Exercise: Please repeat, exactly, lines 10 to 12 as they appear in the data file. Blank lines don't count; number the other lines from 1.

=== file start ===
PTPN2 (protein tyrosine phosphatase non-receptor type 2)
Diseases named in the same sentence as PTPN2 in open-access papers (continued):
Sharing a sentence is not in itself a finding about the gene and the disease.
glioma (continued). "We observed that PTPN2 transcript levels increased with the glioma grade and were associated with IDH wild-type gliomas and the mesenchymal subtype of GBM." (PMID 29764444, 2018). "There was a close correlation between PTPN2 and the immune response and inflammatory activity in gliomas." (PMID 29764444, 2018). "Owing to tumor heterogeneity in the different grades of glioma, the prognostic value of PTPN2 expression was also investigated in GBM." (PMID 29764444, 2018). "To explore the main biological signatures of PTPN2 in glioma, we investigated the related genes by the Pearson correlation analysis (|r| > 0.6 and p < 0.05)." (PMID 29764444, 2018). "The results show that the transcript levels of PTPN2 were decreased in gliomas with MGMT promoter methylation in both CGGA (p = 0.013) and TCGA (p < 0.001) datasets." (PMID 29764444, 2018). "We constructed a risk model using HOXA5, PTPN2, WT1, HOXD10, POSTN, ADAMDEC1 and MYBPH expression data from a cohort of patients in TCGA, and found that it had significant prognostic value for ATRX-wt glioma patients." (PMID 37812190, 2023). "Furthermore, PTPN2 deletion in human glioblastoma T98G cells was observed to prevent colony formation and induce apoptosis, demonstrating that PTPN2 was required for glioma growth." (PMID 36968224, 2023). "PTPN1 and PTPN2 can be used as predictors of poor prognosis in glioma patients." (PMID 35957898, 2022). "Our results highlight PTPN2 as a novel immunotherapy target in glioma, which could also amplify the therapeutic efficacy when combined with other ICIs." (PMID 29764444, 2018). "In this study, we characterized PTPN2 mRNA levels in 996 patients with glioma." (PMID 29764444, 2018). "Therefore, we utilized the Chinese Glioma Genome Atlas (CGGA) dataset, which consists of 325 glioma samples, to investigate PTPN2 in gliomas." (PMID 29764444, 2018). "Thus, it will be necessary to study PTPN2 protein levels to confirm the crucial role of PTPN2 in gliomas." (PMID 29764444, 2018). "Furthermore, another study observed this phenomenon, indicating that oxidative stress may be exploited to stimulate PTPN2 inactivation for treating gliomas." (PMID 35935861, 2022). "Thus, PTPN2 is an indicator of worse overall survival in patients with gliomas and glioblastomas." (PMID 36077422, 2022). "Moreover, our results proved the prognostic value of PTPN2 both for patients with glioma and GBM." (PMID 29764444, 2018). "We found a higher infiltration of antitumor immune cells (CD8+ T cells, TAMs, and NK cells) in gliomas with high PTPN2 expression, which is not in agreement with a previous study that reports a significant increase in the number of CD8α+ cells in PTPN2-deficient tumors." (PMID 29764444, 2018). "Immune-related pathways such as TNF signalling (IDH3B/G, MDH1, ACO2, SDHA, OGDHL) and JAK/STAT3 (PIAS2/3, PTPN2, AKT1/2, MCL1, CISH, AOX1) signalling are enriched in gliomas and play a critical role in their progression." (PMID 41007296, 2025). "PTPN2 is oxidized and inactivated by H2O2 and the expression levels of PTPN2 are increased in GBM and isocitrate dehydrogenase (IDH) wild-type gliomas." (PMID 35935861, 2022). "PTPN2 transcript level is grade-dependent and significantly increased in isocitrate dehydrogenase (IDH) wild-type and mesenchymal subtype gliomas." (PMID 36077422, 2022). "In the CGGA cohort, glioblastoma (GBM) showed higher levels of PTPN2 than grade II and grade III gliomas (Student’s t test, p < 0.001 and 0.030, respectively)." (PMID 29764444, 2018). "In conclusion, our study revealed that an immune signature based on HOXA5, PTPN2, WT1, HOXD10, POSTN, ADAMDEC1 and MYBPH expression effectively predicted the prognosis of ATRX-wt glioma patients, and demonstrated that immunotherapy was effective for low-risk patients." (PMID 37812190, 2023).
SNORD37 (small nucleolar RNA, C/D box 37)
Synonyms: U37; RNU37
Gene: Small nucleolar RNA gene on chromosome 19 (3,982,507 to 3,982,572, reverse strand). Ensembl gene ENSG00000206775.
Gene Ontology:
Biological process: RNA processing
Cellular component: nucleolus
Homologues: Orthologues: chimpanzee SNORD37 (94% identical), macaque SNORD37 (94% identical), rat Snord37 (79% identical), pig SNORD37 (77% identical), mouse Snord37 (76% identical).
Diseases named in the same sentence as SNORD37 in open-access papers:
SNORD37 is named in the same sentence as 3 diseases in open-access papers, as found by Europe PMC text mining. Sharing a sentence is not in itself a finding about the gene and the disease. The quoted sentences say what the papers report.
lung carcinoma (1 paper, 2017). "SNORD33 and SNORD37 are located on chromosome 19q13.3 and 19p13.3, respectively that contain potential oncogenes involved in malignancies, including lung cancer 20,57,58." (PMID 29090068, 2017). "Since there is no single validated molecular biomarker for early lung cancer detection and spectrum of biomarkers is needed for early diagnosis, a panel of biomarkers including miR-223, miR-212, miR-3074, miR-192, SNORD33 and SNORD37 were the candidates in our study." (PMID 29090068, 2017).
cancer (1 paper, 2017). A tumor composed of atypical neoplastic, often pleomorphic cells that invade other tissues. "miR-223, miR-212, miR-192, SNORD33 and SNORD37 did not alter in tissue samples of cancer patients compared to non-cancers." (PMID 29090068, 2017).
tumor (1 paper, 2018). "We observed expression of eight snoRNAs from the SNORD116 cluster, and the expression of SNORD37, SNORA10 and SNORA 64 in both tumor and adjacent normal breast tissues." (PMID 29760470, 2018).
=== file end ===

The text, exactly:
Cellular component: nucleolus
Homologues: Orthologues: chimpanzee SNORD37 (94% identical), macaque SNORD37 (94% identical), rat Snord37 (79% identical), pig SNORD37 (77% identical), mouse Snord37 (76% identical).
Diseases named in the same sentence as SNORD37 in open-access papers: